In both the teoswa and hokkien, the common word for meat is pronounced something like /baʔ/. I.e., it has a voiced initial stop (not like pinyin "b") and a glottal final.
This doesn't seem like the expected Southern Min reflex of 肉 from Middle Chinese (where it was pronounced like /ȵiuk̚/). I would at the very least expect the pronunciation to end in a final /k/ (since these dialects preserve final /k/). The initial could be an /n/ or something else, but it should follow from some systematic set of sound changes.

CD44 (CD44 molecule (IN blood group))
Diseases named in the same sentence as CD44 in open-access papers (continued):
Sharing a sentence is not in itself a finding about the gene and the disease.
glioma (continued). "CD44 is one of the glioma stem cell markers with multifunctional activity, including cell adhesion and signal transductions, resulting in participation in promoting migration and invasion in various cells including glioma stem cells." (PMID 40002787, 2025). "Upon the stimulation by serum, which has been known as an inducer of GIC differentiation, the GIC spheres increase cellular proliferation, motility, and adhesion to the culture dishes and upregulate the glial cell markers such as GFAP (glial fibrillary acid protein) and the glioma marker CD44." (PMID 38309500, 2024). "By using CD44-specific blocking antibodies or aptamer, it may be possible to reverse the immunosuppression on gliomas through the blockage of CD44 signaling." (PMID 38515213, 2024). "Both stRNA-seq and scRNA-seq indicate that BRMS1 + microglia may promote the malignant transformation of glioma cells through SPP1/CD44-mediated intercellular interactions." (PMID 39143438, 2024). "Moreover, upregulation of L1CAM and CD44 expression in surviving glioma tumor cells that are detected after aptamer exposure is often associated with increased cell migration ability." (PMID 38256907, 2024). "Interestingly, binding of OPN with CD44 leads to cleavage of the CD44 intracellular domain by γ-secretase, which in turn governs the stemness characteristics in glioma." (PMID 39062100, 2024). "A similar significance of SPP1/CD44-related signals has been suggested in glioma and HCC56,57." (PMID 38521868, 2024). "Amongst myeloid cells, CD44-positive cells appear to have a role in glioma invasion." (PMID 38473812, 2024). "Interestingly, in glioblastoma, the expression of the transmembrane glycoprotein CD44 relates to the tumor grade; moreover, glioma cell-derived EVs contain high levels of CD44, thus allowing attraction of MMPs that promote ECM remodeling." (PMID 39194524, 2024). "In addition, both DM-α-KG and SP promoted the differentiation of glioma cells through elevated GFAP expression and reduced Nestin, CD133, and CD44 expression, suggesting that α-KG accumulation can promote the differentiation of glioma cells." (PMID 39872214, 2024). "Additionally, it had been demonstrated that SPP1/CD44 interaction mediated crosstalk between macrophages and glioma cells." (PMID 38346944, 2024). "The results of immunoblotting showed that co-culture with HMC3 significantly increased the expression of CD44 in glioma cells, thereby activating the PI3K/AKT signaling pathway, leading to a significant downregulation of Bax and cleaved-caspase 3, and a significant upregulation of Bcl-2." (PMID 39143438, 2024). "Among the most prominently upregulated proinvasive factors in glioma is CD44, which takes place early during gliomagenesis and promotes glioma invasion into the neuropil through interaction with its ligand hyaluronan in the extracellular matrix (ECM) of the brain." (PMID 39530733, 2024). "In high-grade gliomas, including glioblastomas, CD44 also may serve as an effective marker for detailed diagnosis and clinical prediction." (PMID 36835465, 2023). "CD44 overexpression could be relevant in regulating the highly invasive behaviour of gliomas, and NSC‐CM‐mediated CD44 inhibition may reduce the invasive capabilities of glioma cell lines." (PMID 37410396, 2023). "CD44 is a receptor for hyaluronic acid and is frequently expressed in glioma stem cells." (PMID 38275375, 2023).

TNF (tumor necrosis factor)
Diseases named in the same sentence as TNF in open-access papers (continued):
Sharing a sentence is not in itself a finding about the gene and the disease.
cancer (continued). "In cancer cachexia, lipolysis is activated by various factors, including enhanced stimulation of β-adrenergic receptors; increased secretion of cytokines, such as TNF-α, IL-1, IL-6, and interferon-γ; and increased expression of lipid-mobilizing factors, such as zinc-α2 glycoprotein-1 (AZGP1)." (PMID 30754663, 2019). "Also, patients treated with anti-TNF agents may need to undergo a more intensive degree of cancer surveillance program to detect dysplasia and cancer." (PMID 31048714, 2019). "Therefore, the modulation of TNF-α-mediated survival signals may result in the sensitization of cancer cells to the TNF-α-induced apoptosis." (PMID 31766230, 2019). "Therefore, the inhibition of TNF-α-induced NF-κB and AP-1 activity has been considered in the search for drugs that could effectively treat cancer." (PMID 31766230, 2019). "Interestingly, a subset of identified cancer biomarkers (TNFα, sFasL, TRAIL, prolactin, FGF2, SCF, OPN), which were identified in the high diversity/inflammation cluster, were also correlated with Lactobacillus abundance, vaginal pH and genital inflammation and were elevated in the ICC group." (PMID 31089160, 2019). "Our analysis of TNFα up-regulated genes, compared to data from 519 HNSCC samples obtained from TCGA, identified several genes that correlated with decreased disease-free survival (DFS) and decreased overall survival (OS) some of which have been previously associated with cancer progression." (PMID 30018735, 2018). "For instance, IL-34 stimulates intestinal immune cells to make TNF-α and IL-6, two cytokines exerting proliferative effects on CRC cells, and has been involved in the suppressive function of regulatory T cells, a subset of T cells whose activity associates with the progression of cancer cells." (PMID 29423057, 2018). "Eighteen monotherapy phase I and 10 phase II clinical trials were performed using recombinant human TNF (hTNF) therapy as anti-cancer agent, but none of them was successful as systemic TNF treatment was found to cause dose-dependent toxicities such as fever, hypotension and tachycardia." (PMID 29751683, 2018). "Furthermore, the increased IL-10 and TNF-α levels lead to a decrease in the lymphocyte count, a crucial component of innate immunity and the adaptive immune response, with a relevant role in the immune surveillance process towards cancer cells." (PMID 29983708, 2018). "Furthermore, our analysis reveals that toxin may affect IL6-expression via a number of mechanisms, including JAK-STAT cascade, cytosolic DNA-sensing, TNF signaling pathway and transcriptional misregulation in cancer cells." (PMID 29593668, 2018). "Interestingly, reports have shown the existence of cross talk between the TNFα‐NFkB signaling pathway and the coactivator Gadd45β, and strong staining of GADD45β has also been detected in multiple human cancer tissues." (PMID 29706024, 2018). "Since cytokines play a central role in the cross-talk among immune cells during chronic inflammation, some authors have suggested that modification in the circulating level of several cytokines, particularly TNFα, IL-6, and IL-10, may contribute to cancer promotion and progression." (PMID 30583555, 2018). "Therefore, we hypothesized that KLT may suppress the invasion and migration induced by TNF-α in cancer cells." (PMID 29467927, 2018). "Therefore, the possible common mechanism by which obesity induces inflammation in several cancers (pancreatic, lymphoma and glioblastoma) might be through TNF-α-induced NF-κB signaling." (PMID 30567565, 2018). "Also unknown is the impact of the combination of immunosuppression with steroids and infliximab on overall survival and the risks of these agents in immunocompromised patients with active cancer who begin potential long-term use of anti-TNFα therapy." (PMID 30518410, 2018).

For instance, wiktionary gives the following (presumably colloquial = 白) readings for 肉 in Southern Min:
Xiamen: /liɔk̚⁵/ and /hik̚⁵/
These all seem plausible as being regular derivations of the Middle Chinese. The final /k/ is present in all of them. The /ȵ/ initial either turned to /n/ (which in some dialects is merged with /l/) or it turns to h before front vowels. The latter is a rule Norman claims to hold for some dialects, and it seems to hold in Xiamen dialect for 耳 (/hi/).
So where does /baʔ/ come from, if not the Middle Chinese word 肉 = /ȵiuk̚/?